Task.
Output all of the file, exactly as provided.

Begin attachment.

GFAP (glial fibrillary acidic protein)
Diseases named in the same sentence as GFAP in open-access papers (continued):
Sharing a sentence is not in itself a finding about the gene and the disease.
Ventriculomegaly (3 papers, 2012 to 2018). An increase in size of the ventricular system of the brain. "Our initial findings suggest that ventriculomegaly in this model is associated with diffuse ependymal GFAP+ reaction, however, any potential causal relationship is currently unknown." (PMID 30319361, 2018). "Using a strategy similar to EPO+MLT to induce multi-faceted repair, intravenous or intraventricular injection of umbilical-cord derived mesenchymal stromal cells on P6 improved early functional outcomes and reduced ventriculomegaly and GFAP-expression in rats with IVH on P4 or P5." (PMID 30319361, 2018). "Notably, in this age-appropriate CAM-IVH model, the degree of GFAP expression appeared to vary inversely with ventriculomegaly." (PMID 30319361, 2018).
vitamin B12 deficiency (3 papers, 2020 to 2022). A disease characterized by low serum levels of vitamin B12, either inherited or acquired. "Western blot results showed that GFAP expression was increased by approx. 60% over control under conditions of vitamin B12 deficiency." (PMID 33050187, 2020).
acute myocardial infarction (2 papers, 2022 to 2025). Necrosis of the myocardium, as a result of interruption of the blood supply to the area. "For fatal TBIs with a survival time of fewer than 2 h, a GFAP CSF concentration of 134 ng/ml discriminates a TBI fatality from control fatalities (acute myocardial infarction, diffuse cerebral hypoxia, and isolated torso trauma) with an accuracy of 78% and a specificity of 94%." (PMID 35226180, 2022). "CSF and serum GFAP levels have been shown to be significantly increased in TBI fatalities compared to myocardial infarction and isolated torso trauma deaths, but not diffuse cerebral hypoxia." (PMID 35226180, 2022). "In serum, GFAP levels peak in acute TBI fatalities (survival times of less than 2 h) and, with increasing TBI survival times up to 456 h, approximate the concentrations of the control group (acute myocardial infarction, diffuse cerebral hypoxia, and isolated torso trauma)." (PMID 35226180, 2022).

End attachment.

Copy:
GFAP (glial fibrillary acidic protein)
Diseases named in the same sentence as GFAP in open-access papers (continued):
Sharing a sentence is not in itself a finding about the gene and the disease.
Ventriculomegaly (3 papers, 2012 to 2018). An increase in size of the ventricular system of the brain. "Our initial findings suggest that ventriculomegaly in this model is associated with diffuse ependymal GFAP+ reaction, however, any potential causal relationship is currently unknown." (PMID 30319361, 2018). "Using a strategy similar to EPO+MLT to induce multi-faceted repair, intravenous or intraventricular injection of umbilical-cord derived mesenchymal stromal cells on P6 improved early functional outcomes and reduced ventriculomegaly and GFAP-expression in rats with IVH on P4 or P5." (PMID 30319361, 2018). "Notably, in this age-appropriate CAM-IVH model, the degree of GFAP expression appeared to vary inversely with ventriculomegaly." (PMID 30319361, 2018).
vitamin B12 deficiency (3 papers, 2020 to 2022). A disease characterized by low serum levels of vitamin B12, either inherited or acquired. "Western blot results showed that GFAP expression was increased by approx. 60% over control under conditions of vitamin B12 deficiency." (PMID 33050187, 2020).
acute myocardial infarction (2 papers, 2022 to 2025). Necrosis of the myocardium, as a result of interruption of the blood supply to the area. "For fatal TBIs with a survival time of fewer than 2 h, a GFAP CSF concentration of 134 ng/ml discriminates a TBI fatality from control fatalities (acute myocardial infarction, diffuse cerebral hypoxia, and isolated torso trauma) with an accuracy of 78% and a specificity of 94%." (PMID 35226180, 2022). "CSF and serum GFAP levels have been shown to be significantly increased in TBI fatalities compared to myocardial infarction and isolated torso trauma deaths, but not diffuse cerebral hypoxia." (PMID 35226180, 2022). "In serum, GFAP levels peak in acute TBI fatalities (survival times of less than 2 h) and, with increasing TBI survival times up to 456 h, approximate the concentrations of the control group (acute myocardial infarction, diffuse cerebral hypoxia, and isolated torso trauma)." (PMID 35226180, 2022).